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My pump is a Planet micro, like a dummy, I just grab one off the shelt at REI, 17.00 dollars I think.
Well turns out I have the low presure one, not the higher PSI..I guess when I need it I will be limping
home on 50 PSI instead of 80...Richard : )
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Old 08-22-10, 08:08 AM
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It's really easy - Topeak Mountain Morph/G.... Everything you want in a pump, and more.

Pressure, pump em up to max,, then experiment from there......

The Mountain Morph/G will do it all, and you can carry it on your bike!

Last edited by Wanderer; 08-22-10 at 08:36 AM.
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Old 08-22-10, 08:35 AM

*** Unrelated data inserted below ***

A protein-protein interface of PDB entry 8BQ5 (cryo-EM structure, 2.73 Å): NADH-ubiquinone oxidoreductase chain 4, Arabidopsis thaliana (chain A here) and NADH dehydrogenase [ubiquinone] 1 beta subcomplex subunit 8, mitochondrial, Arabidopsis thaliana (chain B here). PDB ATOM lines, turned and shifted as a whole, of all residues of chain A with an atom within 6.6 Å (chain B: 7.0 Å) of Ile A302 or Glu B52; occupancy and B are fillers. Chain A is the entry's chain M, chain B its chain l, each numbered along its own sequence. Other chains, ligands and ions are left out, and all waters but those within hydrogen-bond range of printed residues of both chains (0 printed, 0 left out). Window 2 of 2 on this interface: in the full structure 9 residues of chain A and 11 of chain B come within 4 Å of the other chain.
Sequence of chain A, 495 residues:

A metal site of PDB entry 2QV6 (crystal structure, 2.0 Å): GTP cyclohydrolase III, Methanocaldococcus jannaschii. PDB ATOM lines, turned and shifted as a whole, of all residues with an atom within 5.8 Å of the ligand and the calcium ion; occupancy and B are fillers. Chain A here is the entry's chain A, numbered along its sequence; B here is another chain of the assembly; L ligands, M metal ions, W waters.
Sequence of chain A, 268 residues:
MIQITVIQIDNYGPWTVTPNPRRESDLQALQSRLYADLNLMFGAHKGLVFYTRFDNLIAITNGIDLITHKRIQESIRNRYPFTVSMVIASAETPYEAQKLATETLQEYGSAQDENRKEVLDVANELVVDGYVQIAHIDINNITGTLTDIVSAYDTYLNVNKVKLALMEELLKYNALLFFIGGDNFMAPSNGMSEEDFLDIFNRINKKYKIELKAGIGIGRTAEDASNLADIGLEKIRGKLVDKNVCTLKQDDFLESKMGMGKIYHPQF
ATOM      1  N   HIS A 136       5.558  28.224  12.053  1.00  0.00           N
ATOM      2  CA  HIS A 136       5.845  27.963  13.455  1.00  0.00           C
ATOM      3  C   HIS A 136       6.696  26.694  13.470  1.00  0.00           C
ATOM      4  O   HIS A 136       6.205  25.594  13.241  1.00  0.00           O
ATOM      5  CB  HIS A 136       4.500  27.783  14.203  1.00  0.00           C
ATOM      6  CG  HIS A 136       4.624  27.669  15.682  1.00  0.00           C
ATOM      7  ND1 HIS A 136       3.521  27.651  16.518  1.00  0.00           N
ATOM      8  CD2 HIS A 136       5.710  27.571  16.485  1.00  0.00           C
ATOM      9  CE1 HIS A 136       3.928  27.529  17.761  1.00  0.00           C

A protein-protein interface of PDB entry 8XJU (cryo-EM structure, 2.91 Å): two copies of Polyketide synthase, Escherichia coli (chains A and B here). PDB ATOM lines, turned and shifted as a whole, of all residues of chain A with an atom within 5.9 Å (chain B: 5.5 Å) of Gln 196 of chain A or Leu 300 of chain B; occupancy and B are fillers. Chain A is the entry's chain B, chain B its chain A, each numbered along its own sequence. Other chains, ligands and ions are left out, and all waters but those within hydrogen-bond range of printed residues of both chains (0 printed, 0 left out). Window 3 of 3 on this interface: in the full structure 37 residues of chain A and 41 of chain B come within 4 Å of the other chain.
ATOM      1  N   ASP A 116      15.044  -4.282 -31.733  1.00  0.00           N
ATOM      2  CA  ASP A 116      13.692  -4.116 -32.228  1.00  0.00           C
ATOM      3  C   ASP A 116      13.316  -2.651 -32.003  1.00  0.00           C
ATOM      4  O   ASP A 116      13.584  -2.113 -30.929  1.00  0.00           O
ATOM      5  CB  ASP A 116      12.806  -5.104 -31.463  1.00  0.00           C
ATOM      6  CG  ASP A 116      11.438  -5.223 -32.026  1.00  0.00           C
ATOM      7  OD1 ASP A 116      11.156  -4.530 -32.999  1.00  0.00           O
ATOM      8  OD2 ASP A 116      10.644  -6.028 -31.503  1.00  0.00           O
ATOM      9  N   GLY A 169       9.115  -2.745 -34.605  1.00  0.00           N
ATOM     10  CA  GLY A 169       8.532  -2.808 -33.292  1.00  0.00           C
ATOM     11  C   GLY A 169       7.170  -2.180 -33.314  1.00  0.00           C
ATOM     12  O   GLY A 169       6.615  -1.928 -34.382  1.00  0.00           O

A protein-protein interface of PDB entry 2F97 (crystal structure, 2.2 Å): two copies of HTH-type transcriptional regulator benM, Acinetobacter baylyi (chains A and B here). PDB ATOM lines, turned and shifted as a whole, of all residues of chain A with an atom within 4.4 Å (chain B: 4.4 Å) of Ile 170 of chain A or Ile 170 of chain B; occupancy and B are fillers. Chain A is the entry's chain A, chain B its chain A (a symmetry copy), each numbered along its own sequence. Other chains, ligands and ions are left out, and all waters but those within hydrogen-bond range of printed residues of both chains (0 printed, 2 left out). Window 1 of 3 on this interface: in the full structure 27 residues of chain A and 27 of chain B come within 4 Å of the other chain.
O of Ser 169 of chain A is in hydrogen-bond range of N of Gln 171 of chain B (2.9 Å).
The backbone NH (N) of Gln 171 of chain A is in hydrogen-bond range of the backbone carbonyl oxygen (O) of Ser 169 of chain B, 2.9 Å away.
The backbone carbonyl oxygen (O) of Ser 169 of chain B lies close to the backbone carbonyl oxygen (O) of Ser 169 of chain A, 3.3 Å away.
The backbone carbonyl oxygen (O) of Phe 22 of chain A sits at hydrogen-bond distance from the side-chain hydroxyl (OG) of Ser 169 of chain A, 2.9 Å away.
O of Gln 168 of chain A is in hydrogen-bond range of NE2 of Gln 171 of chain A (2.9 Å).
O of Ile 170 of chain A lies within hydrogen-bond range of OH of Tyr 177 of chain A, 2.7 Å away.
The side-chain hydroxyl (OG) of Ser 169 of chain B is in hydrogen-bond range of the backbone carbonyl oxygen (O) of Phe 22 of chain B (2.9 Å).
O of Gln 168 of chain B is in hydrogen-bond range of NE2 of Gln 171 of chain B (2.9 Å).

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You don't say if you want a pump for home use or on the road. At home I use this Planet Bike model. Floor pumps for home use generally cover the full pressure range you might need and have gauges built in. On the road I use this Lezyne model. I have the medium size which fits this optional pressure gauge although I think a lot of people just pump up until it feels right when using a pump on the road and that is fine too. That particular pump is a low pressure/high volume pump that is more suited to the larger volume tires I use, which are similar to the tires on your bike. Lezyne also makes high pressure pumps and if you want to go higher than 90 psi you can use one of them. I actually got this CO2 inflator before I got the Lezyne pump. It works fine for road use too and can be quicker/easier than hand pumping. If you are on a long ride and want a repaired tire to be inflated to the correct pressure for the remainder of the ride then the hand pump is best. If you just want to repair a tire quickly so you can get home the CO2 is great. Having both is nice but certainly not necessary. Of course there are many other great pumps out there too, these are the brands I have experience with and I would buy any of them again and recommend them to friends.